Special thanks to 錢世泓 and 汪峻德 for their illustration work. 汪峻德 had to endure many nights of revisions, a task he didn’t complain too much about. 錢世泓 finished his work with only a few hours to spare before he boarded the bus to start basic training for the Taiwan marines.
After being in development for almost 10 months it’s great to see elements of this project finally seeing fruition. Next the website.
Well I thought I might give this a shot here on my web log. Taiwan is a Microsoft island and though I have met many talented engineers during my stay in Taiwan far too few are into open source software. There are many people like myself who know enough about PHP to be dangerous but I am looking to meet people who live and love this language. I have a number of projects languishing due to slow development.
Here’s what we are looking for:
I am also looking in the near future for a Chinese speaking Community Manager but I think I will have far less difficulty with finding a partner to fill that role.
These are ‘partnerships’ and we work on a monthly revenue share payment system.
Some quotes from a thread on 37s:
“How does a project get to be a year behind schedule? One day at a time.” -Fred Brooks, software engineer and computer scientist
“We release things when they are ready to be released, not based a we-can-predict-the-future schedule.
Priorities shift, products change, new ideas bubble up, we discover new techniques and concepts, mistakes are made, external circumstances reveal themselves.
All those things make schedules a waste of time. They don’t account for surprises, new opportunities, gut feel, and human error. Schedules are too theoretical for our tastes.
The only time we start thinking about dates are when we’re really close to release. Then we can say “let’s try to get this out next Monday” or “Let’s do what we can over the next couple week and then go live with it.” Our schedules are relative.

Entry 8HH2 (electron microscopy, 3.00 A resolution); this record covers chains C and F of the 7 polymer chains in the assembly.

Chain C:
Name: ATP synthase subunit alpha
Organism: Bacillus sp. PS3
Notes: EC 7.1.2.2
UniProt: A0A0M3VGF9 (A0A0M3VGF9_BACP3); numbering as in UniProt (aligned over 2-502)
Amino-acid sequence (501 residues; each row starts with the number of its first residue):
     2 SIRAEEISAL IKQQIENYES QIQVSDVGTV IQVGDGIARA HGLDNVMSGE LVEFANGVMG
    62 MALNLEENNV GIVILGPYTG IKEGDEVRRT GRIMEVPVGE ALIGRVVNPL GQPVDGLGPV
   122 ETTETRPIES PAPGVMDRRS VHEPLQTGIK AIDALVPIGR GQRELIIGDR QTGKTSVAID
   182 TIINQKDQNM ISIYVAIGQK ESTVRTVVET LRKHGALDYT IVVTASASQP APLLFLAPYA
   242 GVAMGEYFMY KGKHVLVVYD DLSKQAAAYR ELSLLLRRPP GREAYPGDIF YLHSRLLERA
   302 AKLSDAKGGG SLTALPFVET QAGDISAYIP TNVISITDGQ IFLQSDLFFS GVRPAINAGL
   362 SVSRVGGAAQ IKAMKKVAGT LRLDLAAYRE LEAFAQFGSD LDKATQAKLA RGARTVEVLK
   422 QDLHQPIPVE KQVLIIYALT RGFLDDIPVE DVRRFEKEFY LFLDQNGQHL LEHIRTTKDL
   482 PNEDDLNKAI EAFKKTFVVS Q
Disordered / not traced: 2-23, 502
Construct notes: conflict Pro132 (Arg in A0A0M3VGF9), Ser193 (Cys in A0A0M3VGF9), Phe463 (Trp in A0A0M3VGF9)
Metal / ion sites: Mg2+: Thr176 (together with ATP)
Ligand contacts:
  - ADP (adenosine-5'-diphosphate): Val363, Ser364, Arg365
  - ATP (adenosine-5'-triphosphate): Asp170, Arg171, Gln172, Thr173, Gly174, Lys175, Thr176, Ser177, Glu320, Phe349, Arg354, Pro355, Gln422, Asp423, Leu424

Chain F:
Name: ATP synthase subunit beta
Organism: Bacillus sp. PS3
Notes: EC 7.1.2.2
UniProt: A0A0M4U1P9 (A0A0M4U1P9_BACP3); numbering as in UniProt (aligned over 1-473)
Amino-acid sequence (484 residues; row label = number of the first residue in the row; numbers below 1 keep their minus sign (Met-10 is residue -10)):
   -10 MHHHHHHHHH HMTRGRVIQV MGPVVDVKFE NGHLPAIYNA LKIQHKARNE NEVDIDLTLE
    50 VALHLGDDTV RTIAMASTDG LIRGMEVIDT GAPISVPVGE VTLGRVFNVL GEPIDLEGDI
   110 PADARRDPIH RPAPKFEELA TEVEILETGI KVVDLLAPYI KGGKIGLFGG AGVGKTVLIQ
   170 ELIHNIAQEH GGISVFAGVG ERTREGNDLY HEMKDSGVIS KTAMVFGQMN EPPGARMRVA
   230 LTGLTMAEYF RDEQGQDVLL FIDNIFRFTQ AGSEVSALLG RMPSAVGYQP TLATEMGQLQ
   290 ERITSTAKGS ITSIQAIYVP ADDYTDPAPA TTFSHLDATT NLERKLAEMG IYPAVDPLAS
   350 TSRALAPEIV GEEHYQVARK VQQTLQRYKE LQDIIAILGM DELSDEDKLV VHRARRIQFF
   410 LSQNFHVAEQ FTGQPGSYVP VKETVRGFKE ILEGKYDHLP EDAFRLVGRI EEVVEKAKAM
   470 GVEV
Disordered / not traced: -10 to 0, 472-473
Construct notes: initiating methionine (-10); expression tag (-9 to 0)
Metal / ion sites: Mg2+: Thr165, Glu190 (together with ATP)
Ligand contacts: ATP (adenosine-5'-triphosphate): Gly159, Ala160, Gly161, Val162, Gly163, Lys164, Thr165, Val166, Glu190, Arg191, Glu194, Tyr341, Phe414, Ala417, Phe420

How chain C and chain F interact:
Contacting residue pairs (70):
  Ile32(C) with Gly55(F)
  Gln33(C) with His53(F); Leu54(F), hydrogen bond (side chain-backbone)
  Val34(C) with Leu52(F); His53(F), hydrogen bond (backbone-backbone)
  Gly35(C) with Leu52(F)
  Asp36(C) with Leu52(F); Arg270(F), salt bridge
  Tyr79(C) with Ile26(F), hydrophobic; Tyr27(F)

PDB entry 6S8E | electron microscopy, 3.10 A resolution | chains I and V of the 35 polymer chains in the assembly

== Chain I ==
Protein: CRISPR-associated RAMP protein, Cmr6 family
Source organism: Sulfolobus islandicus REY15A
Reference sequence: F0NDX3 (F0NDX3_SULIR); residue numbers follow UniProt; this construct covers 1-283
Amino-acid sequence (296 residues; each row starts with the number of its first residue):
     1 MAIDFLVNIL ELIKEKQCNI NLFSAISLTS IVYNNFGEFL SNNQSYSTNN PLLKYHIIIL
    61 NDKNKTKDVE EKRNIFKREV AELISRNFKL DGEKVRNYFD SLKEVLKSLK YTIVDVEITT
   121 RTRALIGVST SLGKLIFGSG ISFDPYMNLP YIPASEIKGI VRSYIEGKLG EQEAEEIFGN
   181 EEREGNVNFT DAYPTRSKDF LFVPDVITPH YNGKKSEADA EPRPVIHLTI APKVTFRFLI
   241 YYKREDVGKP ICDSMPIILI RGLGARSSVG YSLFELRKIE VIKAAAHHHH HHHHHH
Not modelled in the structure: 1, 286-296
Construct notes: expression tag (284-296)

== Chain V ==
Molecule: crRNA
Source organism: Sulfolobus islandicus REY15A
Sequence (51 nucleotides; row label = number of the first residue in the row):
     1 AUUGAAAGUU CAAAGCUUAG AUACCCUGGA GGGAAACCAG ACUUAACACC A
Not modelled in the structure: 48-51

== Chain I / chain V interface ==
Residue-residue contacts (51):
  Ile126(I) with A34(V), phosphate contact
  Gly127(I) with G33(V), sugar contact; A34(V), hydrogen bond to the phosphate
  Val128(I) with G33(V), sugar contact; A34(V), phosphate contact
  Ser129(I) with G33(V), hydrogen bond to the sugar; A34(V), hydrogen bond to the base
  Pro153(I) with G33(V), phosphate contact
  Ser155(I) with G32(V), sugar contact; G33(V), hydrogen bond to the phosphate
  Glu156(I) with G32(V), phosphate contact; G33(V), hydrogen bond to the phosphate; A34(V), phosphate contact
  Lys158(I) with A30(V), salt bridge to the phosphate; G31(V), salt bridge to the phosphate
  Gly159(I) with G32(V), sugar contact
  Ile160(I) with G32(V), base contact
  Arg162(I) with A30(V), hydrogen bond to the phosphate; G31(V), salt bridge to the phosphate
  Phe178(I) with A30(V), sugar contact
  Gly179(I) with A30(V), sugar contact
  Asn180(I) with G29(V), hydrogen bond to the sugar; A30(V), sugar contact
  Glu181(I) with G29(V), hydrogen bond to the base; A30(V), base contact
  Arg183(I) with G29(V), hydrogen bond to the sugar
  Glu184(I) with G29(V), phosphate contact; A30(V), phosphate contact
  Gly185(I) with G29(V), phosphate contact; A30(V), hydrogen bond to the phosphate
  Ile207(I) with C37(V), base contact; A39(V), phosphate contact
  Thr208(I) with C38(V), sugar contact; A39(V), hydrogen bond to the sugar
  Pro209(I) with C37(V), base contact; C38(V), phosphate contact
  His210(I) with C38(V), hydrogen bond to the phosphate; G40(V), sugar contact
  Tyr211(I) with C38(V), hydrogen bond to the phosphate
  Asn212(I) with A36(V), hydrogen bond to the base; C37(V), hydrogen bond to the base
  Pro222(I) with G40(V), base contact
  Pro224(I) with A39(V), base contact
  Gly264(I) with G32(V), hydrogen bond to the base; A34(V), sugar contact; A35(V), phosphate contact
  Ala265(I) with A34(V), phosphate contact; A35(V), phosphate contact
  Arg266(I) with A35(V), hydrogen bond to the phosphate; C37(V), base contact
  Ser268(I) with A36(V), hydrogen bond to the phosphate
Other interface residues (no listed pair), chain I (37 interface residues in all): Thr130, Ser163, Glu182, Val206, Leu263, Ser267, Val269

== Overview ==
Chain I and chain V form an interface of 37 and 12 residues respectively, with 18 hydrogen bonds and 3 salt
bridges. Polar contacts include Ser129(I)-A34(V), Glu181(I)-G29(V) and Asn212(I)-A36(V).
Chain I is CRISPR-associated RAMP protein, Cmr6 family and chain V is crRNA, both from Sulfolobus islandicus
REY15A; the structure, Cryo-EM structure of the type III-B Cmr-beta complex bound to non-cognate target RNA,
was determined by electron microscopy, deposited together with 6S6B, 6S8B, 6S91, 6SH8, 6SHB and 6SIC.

Thank you Mr. Godin.
2. if you want great work, you’ll need to embrace some simple facts: It’s going to offend someone. If it doesn’t offend them, then it will make them nervous.
11. Don’t get stressed about your logo.
12. Get very stressed about user interface and product design. And your packaging.
I’ve got a meeting in 20 minutes and instead of working on deadline doom I am looking through my photos on flickr and posting entries from Youtube on my weblog. I should start a for credit class on procrastination. Why not? UC Santa Cruz offers a major in computer game design.
The above photo was likely likely posted on this site a few times before. It features some of the main ‘players’ in my Quiet Please exhibition extravaganza.
While I enjoy the freedom that working outside of a corporate environment provides I feel at times that this freedom is an illusion. Sometimes having so much choice in what to pursue is numbing – too much choice ultimately makes you unhappy. This philosophy is true in just about every endeavor in life. Perhaps the restrictive nature of working in a large company is not so bad after all. I’ve always enjoyed working within constraints, all my work has been about that – improvisation, music, web design, interface design, and sound are all limited modes of expression.